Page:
BLOG: Going to extremes

HOW far would you go to catch a fish?

Fishing is one of those activities that can bring out obsessive and compulsive behaviours, which at first glance may appear to defy logic or the actions of a rational mind.

I recall a trip to Lake Eucembene during a record cold snap that saw temperatures plummet well below freezing. The wind chill whilst motoring across the lake at dawn was painful. You know when it's really cold in the morning and some spritely chap annoyingly describes the weather as "fresh" – I remember hearing those words and thinking to myself that the cold had frozen their brain; it wasn't fresh, it was damn freezing!

I'm sure Merriam-Webster would have been on my definitional side. We caught nothing during that snow and sleet laden morning and by mid afternoon had one fish on the frozen riverbank to show for our efforts.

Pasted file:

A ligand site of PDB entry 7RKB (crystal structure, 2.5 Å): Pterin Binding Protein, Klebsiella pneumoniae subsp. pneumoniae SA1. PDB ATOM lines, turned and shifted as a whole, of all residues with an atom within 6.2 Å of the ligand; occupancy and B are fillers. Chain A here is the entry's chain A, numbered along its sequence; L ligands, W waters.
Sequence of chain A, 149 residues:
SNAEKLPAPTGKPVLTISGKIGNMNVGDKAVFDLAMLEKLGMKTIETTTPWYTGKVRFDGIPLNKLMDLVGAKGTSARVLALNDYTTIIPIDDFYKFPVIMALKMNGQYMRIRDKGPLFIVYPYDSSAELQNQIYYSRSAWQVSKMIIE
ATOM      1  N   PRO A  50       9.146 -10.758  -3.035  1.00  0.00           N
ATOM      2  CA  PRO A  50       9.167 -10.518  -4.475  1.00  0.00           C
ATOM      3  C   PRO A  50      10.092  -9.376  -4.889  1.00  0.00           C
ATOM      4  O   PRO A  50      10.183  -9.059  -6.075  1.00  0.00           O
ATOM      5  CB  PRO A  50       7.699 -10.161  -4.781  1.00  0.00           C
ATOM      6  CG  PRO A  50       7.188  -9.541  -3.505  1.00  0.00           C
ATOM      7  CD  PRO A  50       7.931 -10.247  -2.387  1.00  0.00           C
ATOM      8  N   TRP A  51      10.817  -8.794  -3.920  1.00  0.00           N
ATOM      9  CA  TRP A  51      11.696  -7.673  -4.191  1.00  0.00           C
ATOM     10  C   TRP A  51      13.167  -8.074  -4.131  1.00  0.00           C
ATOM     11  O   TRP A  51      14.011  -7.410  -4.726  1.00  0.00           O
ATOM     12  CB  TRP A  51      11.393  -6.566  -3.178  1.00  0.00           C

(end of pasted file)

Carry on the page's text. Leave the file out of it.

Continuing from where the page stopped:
Another example that springs to mind involves a multiple hour hike, only to get lost. After finally reaching the "honey hole" it unfortunately lacked any form of sweetness and was just a barren hole of a place. Despite the nice scenery and cool "getting back to nature" stuff, the splendour of the environment was lost as we arrived hours late to a fishless locale. Can't win them all I guess!

Tales of woe aside, the rewards for going to extremes can be immense and the thrill of pushing the limits generally surpasses the trials and tribulations faced along the way.

Forsaking a warm predawn bed for a rainy winter raid on the local fish population; rough weather and lifeless seas; scorching heat and still days where the mercury reaches unbearable levels; not all fisherman are mad but it doesn't necessarily hurt if you are!

What extremes have you endured to catch a fish?

comments powered by Disqus

latest comments